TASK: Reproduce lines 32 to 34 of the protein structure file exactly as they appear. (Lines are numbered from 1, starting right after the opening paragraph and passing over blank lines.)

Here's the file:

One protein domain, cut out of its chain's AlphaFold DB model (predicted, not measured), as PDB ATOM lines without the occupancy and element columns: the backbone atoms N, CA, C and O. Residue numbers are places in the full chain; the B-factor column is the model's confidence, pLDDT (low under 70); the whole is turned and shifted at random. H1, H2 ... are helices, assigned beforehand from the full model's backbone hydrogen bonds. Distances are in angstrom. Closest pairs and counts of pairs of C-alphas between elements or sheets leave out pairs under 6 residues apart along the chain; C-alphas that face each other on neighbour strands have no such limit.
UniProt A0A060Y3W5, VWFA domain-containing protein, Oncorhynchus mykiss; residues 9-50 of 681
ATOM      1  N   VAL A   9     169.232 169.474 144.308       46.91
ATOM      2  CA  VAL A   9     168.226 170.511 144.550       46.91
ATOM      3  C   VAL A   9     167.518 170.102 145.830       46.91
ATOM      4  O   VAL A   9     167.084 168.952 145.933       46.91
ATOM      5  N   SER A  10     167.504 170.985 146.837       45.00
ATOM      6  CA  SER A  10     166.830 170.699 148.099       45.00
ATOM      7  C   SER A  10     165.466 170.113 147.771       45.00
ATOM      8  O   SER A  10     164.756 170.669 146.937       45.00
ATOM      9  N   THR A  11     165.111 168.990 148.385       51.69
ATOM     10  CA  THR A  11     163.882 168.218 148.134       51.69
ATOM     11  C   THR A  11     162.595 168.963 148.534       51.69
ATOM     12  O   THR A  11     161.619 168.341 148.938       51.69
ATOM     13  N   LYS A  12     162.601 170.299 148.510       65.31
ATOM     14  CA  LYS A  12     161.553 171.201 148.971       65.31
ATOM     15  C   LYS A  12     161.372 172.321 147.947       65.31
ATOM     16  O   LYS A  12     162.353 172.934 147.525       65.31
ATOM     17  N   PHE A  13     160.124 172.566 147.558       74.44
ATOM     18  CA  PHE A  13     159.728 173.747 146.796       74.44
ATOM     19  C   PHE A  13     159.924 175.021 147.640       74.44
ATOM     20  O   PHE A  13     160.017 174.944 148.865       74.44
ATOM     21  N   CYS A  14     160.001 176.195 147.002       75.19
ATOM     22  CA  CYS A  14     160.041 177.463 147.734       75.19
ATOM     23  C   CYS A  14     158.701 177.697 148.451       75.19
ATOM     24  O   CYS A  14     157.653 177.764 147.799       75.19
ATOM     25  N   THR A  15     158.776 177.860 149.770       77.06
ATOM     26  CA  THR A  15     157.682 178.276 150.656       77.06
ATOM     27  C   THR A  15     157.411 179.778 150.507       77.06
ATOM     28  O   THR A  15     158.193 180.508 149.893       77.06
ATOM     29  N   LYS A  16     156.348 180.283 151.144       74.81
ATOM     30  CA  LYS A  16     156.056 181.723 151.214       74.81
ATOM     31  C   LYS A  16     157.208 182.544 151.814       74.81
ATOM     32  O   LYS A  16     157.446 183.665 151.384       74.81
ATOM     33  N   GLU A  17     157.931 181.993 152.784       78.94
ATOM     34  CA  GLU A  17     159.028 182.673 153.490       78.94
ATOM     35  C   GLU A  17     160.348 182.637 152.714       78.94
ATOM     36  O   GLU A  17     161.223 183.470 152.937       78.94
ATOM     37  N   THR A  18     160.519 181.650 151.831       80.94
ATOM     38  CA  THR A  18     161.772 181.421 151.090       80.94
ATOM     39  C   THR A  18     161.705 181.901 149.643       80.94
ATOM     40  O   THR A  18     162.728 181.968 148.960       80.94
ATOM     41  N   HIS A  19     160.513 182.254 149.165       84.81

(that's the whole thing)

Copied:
ATOM     31  C   LYS A  16     157.208 182.544 151.814       74.81
ATOM     32  O   LYS A  16     157.446 183.665 151.384       74.81
ATOM     33  N   GLU A  17     157.931 181.993 152.784       78.94